‘Are they going to put barbed wire through Coolangatta?’
QUEENSLAND Premier Annastacia Palaszczuk will shut the gates on the rest of the world from tomorrow.
All she has to do now is tell furious leaders and tens of thousands of state-hopping workers how it will work.
The state's borders with NSW and the Northern Territory will close from midnight tomorrow after Cabinet voted for the lockdown in a bid to slow the spread of coronavirus.
The Coast and Tweed region is unique because the border straddles the city's south and runs through Gold Coast Airport and central Coolangatta.
A number of other states across Australia have closed their borders.
The Premier made the announcement on Twitter at 12.39pm yesterday without clarifying what it meant for workers and families who cross the border daily.
More than an hour later she provided a brief explanation: "Queensland's border closure will take effect at midnight on Wednesday. The Queensland Disaster Management Committee will meet (today) to finalise details - including exemptions - and more detail will be released at that time."
It's understood it is not designed to stop workers but aimed at preventing tourists travelling back and forth.
Gold Coast Mayor Tom Tate was furious at the announcement and said people on both sides of the border deserved answers.
"By not providing detail, it creates uncertainty in our community during what is already a trying time. I call on the Premier to give us the detail today," he said. "Gold Coasters, the most affected by this, have a right to know.
"I'm also calling on the Premier to work with her NSW counterpart to ensure that all essential personnel such as police, nurses, paramedics and doctors will continue to be able to move freely to undertake their vital work.
"I also need employers to be pulling out all stops at this point to enable their staff to work from home at this time - this is our new reality."
Queensland Health last night said essential medical services or staff would not be affected.
Border closures and self-isolation rules will not apply to patients seeking essential treatment across the border, nor key health staff who travel for work.
About 60,000 vehicles use the Tugun bypass to cross the border daily while more than 10,000 people work in the Gold Coast Airport and Southern Cross University campus precinct.
The university last night confirmed it would continue to operate unaffected despite the border closure.
Queensland posted a record 60 new positive tests to coronavirus yesterday, eight of which were on the Gold Coast. It brought the state total to 319, behind NSW with 704 and Victoria (355). The Australia is 1709.
Tweed MP Geoff Provest said he was disappointed and deeply concerned about workers who lived either side of the border.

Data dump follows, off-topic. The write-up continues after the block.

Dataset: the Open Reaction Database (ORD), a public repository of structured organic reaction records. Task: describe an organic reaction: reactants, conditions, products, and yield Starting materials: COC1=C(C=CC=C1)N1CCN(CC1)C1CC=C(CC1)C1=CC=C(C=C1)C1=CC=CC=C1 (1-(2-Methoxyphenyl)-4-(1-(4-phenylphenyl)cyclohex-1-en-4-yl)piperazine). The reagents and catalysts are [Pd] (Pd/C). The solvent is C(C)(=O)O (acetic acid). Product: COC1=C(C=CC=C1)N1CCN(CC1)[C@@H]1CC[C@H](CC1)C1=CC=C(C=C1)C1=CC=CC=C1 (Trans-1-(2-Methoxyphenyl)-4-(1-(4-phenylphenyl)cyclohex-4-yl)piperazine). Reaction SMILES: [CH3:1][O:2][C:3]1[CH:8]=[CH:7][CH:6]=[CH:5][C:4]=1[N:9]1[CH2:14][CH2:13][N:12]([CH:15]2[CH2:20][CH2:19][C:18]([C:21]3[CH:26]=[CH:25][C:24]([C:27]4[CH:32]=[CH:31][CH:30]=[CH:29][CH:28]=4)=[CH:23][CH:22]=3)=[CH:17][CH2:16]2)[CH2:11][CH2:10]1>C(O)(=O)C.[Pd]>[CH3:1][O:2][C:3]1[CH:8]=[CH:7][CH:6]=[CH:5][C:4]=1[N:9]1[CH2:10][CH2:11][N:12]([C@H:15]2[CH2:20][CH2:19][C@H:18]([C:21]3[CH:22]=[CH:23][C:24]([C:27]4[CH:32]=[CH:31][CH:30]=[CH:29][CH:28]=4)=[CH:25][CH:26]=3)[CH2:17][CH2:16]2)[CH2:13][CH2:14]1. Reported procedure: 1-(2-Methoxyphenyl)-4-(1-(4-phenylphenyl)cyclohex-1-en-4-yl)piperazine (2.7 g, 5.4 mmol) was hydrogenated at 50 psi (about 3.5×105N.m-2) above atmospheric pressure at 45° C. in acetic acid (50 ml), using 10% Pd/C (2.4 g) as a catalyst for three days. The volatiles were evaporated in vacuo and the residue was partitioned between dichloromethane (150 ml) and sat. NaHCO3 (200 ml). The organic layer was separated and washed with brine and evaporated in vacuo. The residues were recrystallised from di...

"About 25 per cent of patients at the Tweed Hospital are from Queensland," he said.
"And 30 per cent of Tweed's residents work in Queensland and 15 per cent of our children attend school there.
"It is totally irresponsible of the Queensland Premier to come out with that announcement without details or a way forward."
Mr Provest said he had confirmed with the NSW Premier the border would not be closed at Barneys Point Bridge, which is in NSW. It would be shut on Queensland turf, he said.
"I believe it is an agenda item to come up shortly and be discussed at the National Cabinet and I look forward to the outcome," he said.
"Half our medical staff, council staff and police force live in Queensland and there are no details - will they be able to travel or not?
"We are all Australians and we should be working together to get over this crisis, but this announcement has caused a massive amount of concern and undue stress for people who are already suffering.
"How are they going to enforce it? Are they going to put barbed wire across the main street of Coolangatta?"
Tweed Mayor Katie Milne said she wanted more information about how the decision would affect residents.
"There are obviously many people from both states who travel across the border to work, attend medical appointments and conduct business," she said.
"We would expect to be involved in talks with the Queensland and NSW governments and our local members about how the border closure will work in practice and we will be strongly advocating for the needs of the Tweed community."
Tweed Chamber of Commerce president Warren Polglase slammed Ms Palaszczuk's announcement as "total irresponsible".
"We need more responsibility from the Premier and to spell out how it's going to be administered," he said.
"With what's going on, and so quickly, we need commonsense opinions.
"The average person does not need this uncertainty."
Originally published as 'Are they going to put barbed wire through Coolangatta?'